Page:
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Home / Articles / News / 40th Anniversary /  The Drought
40th-HORIZ
May 15 1996; Vol. 21, No. 48

The Drought

Failure of voluntary water cutbacks may lead to rationing

July 29, 2014, 12:00 am
There is a drought in Santa Fe. It is real and it is serious. It is so bad that city residents and businesses could face mandatory water rationing as early as June 6.

Underneath the deceptively green haze of spring, Santa Fe’s desert heart is burning through. The winter was dry. The spring has been drier. April and May have been as warm as June. Much of the light mountain snowpack simply evaporated in the early warmth. The spring runoff is only a trickle. “If I had $500 in the budget, I would hire Indians to dance for rain,” says Richard Moore, the city parks director.

Weather forecasters don’t think dancing will help. The sky grows cloudy but no rain falls. No significant rain is in sight. And for a city already water-stressed, with a population swelled for 15 years by people with what one writer described as “humid habits,” that could mean serious problems.

Most residents appear to have ignored calls last month for voluntary reduction of water use. As a result, the city began moving this week to impose mandatory rationing on all water users...[Santa Fe Public Utilities Director Mike] Hamman said people in the city are using just as much water as they did a year ago. April water use was nearly identical for the two years. But last year was a wet year.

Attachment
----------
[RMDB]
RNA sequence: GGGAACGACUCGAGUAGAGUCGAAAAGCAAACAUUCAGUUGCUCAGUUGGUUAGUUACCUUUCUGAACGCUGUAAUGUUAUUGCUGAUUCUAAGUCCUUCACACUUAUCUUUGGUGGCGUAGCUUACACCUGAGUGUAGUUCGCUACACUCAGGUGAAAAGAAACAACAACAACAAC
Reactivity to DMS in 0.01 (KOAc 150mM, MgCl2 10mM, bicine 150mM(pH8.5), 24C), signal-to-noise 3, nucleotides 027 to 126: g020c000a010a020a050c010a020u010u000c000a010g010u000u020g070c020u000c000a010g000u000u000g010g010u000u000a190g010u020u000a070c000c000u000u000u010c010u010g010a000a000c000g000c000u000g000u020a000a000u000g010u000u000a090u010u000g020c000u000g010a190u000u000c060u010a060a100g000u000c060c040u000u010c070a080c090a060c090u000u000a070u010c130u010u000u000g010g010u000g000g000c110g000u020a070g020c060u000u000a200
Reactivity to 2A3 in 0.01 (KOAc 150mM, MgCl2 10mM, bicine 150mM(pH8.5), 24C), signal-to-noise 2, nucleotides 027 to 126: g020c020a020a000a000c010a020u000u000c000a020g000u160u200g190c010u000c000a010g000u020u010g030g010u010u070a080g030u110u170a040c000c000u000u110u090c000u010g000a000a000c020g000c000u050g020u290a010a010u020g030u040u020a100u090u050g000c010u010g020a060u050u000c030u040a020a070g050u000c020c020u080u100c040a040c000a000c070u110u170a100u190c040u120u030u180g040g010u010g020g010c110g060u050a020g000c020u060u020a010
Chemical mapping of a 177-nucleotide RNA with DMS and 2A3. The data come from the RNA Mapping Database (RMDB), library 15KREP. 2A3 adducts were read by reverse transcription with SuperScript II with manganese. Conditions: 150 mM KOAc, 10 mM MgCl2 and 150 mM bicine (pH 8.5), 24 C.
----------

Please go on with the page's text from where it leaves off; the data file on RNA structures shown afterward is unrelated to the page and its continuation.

The mandatory cuts are meant to save 25 percent “across the board” on water use. Hamman said the regulations are likely to include monitoring of water flow and “an enforcement mechanism,” though he would not be more specific. “That is based on the city wells pumping full time. If something breaks down and cuts the flow, we would be calling large water users and asking them to limit use at certain times.”

“People need to be able to use the toilet, take an occasional bath, have water for drinking and cooking,” Hamman said. “Beyond that, in a drought situation, it’s a luxury.” People aren’t taking the idea of a water shortage as seriously as they should. “Our notion of what ‘shortage’ means has changed,” he said. “In the 1930s, it meant you could die of thirst. Now most people think it only means you’re going to lose your favorite flowers.”

Hamman made it clear that a lot more is at stake than a pot of geraniums, but most people are not cutting back.

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This year marks SFR’s 40th anniversary. Celebrate with us by reading excerpts of stories that have graced our pages through the years. Despite being in a wonderfully wet monsoon season, Santa Fe is still in drought.

 

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